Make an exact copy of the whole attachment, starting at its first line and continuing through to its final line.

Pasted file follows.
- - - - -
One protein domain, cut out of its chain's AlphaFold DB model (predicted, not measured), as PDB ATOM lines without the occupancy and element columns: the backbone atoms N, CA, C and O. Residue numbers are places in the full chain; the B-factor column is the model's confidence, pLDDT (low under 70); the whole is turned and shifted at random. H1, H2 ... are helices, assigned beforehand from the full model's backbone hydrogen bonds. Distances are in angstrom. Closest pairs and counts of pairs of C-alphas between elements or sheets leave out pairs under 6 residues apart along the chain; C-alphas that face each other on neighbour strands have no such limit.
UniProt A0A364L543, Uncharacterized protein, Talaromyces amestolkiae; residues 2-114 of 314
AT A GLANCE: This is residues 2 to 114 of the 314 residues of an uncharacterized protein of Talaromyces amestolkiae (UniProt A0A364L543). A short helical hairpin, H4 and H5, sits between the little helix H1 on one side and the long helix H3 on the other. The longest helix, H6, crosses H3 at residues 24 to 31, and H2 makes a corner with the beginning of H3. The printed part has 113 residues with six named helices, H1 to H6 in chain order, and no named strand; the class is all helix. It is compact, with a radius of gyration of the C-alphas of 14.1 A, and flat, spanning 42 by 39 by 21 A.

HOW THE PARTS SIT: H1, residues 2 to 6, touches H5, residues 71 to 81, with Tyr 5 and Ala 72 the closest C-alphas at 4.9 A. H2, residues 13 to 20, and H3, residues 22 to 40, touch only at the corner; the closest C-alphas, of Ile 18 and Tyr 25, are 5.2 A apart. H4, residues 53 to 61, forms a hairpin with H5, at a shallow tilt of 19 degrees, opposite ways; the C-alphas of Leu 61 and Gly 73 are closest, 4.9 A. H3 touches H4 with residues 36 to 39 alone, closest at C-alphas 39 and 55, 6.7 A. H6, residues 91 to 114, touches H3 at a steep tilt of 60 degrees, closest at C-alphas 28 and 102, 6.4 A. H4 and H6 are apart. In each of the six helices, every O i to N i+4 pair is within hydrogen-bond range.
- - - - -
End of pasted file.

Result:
One protein domain, cut out of its chain's AlphaFold DB model (predicted, not measured), as PDB ATOM lines without the occupancy and element columns: the backbone atoms N, CA, C and O. Residue numbers are places in the full chain; the B-factor column is the model's confidence, pLDDT (low under 70); the whole is turned and shifted at random. H1, H2 ... are helices, assigned beforehand from the full model's backbone hydrogen bonds. Distances are in angstrom. Closest pairs and counts of pairs of C-alphas between elements or sheets leave out pairs under 6 residues apart along the chain; C-alphas that face each other on neighbour strands have no such limit.
UniProt A0A364L543, Uncharacterized protein, Talaromyces amestolkiae; residues 2-114 of 314
AT A GLANCE: This is residues 2 to 114 of the 314 residues of an uncharacterized protein of Talaromyces amestolkiae (UniProt A0A364L543). A short helical hairpin, H4 and H5, sits between the little helix H1 on one side and the long helix H3 on the other. The longest helix, H6, crosses H3 at residues 24 to 31, and H2 makes a corner with the beginning of H3. The printed part has 113 residues with six named helices, H1 to H6 in chain order, and no named strand; the class is all helix. It is compact, with a radius of gyration of the C-alphas of 14.1 A, and flat, spanning 42 by 39 by 21 A.

HOW THE PARTS SIT: H1, residues 2 to 6, touches H5, residues 71 to 81, with Tyr 5 and Ala 72 the closest C-alphas at 4.9 A. H2, residues 13 to 20, and H3, residues 22 to 40, touch only at the corner; the closest C-alphas, of Ile 18 and Tyr 25, are 5.2 A apart. H4, residues 53 to 61, forms a hairpin with H5, at a shallow tilt of 19 degrees, opposite ways; the C-alphas of Leu 61 and Gly 73 are closest, 4.9 A. H3 touches H4 with residues 36 to 39 alone, closest at C-alphas 39 and 55, 6.7 A. H6, residues 91 to 114, touches H3 at a steep tilt of 60 degrees, closest at C-alphas 28 and 102, 6.4 A. H4 and H6 are apart. In each of the six helices, every O i to N i+4 pair is within hydrogen-bond range.